What do telephone psychics, Spandex-clad abdomen flexers and the Los Angeles Times have in common?
As of last week, they can all be seen on locally airing infomercials or at least, a very close cousin known as direct response television commercials.
Like an infomercial, the ads feature an "800" number urging viewers to call in immediately to sign up for subscriptions. But technically a spot has to be 30 minutes long to be an infomercial, so the 60-second spots are known as short-form direct response ads.
The spots culminate a dramatic increase in marketing efforts by L.A.'s biggest daily, which under Times Mirror Co. Chief Executive Mark Willes has launched its first major advertising campaign since 1990, created in-store subscription sales programs in partnership with local retailers, and added substantially to its in-house marketing department.
The cost of all of this is a mystery. Jeffrey Klein, the paper's senior vice president of consumer marketing, isn't about to give any clues. He does concede that his department is growing, but won't say by how much.
"We've had a lot of personnel changes, mainly in that we've brought on more people with consumer marketing experience," Klein said.
The 60-second direct response spots will run through August, after which newspaper officials will count the number of subscriptions sold through the commercials and evaluate whether to continue the program.
Other big newspapers, notably The New York Times, The Wall Street Journal, the Boston Globe and the Philadelphia Inquirer, have turned to direct response TV to sell subscriptions, with mixed results.
"The Globe doesn't think it works, but The New York Times does," Klein said.
The campaign was handled by Santa Monica-based Williams Worldwide, which wrote the commercials and bought the media time.
Williams has called on a tried-and-true infomercial technique to sell the Times the testimonial. Actual readers of the Sunday edition a vice president of marketing at Williams insists they are not actors tell viewers why they like the paper so darned much.
"It's sort of an axiom of the direct response industry that real people tend to sell best to real people," said Williams' Clare Thain.
Although the campaign only targets the Sunday Times, Thain anticipates that it will have a "cascade" effect, boosing the paper's other sales efforts (like telemarketing and direct mail) by creating added awareness about the paper. He expects the paper to see a boost in subscriptions for the daily editions as well as Sunday.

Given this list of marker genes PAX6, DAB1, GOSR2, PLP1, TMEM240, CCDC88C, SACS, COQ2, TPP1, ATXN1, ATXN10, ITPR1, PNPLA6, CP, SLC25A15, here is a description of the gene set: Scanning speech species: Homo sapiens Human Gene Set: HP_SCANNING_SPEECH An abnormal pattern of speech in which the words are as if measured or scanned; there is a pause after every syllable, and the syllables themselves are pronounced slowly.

"There's no other medium as powerful as television as far as creating awareness," Thain said.
Well, don't tell that to the ad sales department at the Times.
Oh, what a tangled Web...
Rubin Postaer & Associates, which has one of the last really big Web site-development departments at a local advertising agency (it has more than 30 employees), lost the division's two founders late last month when they left to form their own interactive advertising company.
The defection has all the typical ingredients of most high-level departures from ad agencies bad blood between the principals involved, and a struggle over a big client.
A week after George Penner and Joseph Shak announced their intention to leave the division, called rp.i, to form Atomic PSR, Rubin Postaer announced that it was resigning the Sony Pictures Entertainment interactive account.
The obvious conclusion is that Sony is about to move its Internet account to Atomic PSR, but apparently the movie studio hasn't yet made any decisions on the matter. A long silence ensued when Penner was asked whether he was in negotiations with the studio.
"At this time, we do not have Sony Pictures," Penner said. "Obviously, we would do anything necessary to try to secure that business."
No doubt, because without Sony, Venice-based Atomic so far has exactly zero clients.
By the way, the "R" in PSR is for third partner Matt Reinhard, vice president at Foote, Cone & Belding in Chicago and son of DDB Needham Worldwide Chairman Keith Reinhard.
Financed by its three partners and undisclosed outside investors Penner and Reinhard both insist that Reinhard's father Keith isn't one of them Atomic will bring the traditional advertising backgrounds of its founders to the interactive business. Three other rp.i employees have left to join the startup.
Those departures are the source of ill will between Rubin Postaer management and Penner and Shak, especially because the group left rp.i only five days after announcing their departures.
"That doesn't seem very reasonable or professional, does it?" asked Rubin Postaer President Gerry Rubin. "But then, their loyalties were disbanded by their own priorities."
Pete Imwalle, account supervisor on the American Honda Motor Co. account, has been appointed to take Penner's place at the head of rp.i. Rubin says his agency will continue to support its interactive division, because clients appreciate the consistency of having one agency handle both new and traditional media.
Penner said he's certain that rp.i will continue to be successful without him.
"Sometimes, things could be better upon departures, but hopefully everything can be worked out in the near future," Penner said.
News editor Dan Turner writes a marketing column for the Los Angeles Business Journal.
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